Collateralized, or more specifically ‘overcollateralized loans’, are at the core of efficiently operating DeFi lending markers. DeFi lending protocols enable open, permissionless, and pseudo-anonymous financial services. There are no credit score requirements for borrowers and generally no formal KYC or AML requirements.
In order to maintain a balance between open access and systemic stability the value of the collateral that needs to be pledged for DeFi loans has to exceed the value of the loans. If for example, a DeFi user wants to directly take out a USD100 DAI loan on Makerdao, they need to put up at least USD150 worth of Ethereum.
Borrowing from DeFi protocols can often be a precarious and time-intensive process that goes beyond simply paying back interest in installments.
The loan-to-value ratio (LTV) needs to be carefully monitored to ensure that the collateralization requirement that was agreed upon before the loan was executed is maintained. Maintaining this LTV ratio is made more difficult if borrowers put up volatile assets like ETH as collateral. If the value of ETH changes suddenly in US dollar terms, loans can be liquidated very quickly and borrowers are not protected by mechanisms that exist like loan insurance.
For these reasons, due to the complex nature of unique specific DeFi protocol agreements that go beyond interest rate payments, BNC has chosen not to include details around DeFi protocol borrowing rates.
Programmable Money: Tools that find the best interest rate for you automatically
These days yield optimization platforms like Yearn.finance exist. They use the Ethereum blockchain’s capabilities to facilitate programmable money to make it easier for users to find optimal interest rates automatically. Before Yearn, users seeking to maximize their yields needed to manually move their stablecoins between lending protocols. A slow, labor-intensive process that Yearn aims to avoid.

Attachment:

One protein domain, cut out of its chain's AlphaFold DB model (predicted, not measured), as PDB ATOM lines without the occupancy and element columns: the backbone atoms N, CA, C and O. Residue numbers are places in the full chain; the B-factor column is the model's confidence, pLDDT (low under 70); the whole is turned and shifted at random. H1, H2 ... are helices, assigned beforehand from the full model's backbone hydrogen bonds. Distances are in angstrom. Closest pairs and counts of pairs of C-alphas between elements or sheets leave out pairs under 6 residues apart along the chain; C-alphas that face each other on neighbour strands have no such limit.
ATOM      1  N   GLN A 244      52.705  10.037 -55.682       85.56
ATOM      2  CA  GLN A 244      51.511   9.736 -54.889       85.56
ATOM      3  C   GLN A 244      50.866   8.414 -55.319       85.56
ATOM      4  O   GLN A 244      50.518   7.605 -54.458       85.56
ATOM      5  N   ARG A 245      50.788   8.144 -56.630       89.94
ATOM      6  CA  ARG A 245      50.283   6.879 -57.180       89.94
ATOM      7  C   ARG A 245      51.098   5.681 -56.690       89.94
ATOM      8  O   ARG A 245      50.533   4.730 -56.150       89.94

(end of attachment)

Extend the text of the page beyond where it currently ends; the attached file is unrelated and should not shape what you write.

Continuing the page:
The protocol works by creating pools for each asset that is deposited. When a user deposits their stablecoins into one of these pools, they receive yTokens that are yield-bearing equivalents of the coin that was deposited. If for example, a user deposits DAI into the protocol it will issue back yDAI.
Assets are automatically shifted between lending platforms in the DeFi ecosystem like Compound and Aave, where interest rates for deposited assets change dynamically. Every time a new user deposits assets into a pool on Yearn, the protocol checks whether there are opportunities for higher yield and rebalances the entire pool if necessary. At any time a user can burn their yDAI and withdraw their initial deposits and accrued interest in the form of the original deposit asset.
The protocol has evolved to offer more complex solutions that can efficiently maximize yields on user deposits. The yCRV liquidity pool built by Yearn on the Curve finance platform contains the following yTokens: yDAI, yUSDC, yUSDT, yTUSD and pays back a yCRV token that represents the index. Users can deposit any of the four native stablecoins into the pool and earn interest back from yield-bearing yCRV tokens. Depositors also earn trading fees from Curve for providing liquidity to other users of the platform.